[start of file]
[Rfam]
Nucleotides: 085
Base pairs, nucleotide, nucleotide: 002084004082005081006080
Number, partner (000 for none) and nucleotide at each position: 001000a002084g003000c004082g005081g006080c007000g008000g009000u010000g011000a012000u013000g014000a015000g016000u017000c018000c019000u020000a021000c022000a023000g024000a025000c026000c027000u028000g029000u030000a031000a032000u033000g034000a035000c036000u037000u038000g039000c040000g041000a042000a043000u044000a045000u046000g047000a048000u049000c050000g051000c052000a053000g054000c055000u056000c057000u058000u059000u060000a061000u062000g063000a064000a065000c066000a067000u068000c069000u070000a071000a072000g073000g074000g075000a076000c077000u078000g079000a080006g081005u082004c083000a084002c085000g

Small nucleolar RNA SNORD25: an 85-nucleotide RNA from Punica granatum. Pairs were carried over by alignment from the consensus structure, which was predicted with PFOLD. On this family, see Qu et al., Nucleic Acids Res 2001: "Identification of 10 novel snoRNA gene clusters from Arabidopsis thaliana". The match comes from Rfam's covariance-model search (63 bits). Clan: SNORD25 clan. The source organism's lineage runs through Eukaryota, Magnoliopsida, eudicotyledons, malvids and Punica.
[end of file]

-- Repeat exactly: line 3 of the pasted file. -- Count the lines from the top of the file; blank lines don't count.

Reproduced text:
Base pairs, nucleotide, nucleotide: 002084004082005081006080